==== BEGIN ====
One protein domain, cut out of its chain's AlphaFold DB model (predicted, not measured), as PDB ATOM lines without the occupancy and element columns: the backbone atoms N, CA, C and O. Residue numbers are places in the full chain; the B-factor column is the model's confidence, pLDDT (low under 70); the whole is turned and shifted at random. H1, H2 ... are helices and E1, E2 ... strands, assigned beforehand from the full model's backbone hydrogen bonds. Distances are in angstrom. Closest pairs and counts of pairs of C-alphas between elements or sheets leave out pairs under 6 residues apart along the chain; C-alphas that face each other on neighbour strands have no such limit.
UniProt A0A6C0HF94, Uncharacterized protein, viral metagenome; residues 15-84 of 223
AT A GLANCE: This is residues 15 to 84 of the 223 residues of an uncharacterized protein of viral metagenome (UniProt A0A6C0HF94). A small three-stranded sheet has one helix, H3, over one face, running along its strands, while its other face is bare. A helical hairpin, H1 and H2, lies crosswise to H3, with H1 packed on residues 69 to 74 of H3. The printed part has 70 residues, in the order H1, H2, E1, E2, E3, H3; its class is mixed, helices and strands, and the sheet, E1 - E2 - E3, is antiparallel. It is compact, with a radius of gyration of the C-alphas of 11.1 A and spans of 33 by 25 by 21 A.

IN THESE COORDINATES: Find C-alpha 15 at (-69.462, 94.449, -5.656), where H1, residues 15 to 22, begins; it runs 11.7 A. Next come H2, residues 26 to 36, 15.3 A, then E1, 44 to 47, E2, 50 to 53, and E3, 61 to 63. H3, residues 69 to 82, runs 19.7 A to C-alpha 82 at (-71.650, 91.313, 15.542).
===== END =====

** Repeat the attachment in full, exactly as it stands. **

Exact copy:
One protein domain, cut out of its chain's AlphaFold DB model (predicted, not measured), as PDB ATOM lines without the occupancy and element columns: the backbone atoms N, CA, C and O. Residue numbers are places in the full chain; the B-factor column is the model's confidence, pLDDT (low under 70); the whole is turned and shifted at random. H1, H2 ... are helices and E1, E2 ... strands, assigned beforehand from the full model's backbone hydrogen bonds. Distances are in angstrom. Closest pairs and counts of pairs of C-alphas between elements or sheets leave out pairs under 6 residues apart along the chain; C-alphas that face each other on neighbour strands have no such limit.
UniProt A0A6C0HF94, Uncharacterized protein, viral metagenome; residues 15-84 of 223
AT A GLANCE: This is residues 15 to 84 of the 223 residues of an uncharacterized protein of viral metagenome (UniProt A0A6C0HF94). A small three-stranded sheet has one helix, H3, over one face, running along its strands, while its other face is bare. A helical hairpin, H1 and H2, lies crosswise to H3, with H1 packed on residues 69 to 74 of H3. The printed part has 70 residues, in the order H1, H2, E1, E2, E3, H3; its class is mixed, helices and strands, and the sheet, E1 - E2 - E3, is antiparallel. It is compact, with a radius of gyration of the C-alphas of 11.1 A and spans of 33 by 25 by 21 A.

IN THESE COORDINATES: Find C-alpha 15 at (-69.462, 94.449, -5.656), where H1, residues 15 to 22, begins; it runs 11.7 A. Next come H2, residues 26 to 36, 15.3 A, then E1, 44 to 47, E2, 50 to 53, and E3, 61 to 63. H3, residues 69 to 82, runs 19.7 A to C-alpha 82 at (-71.650, 91.313, 15.542).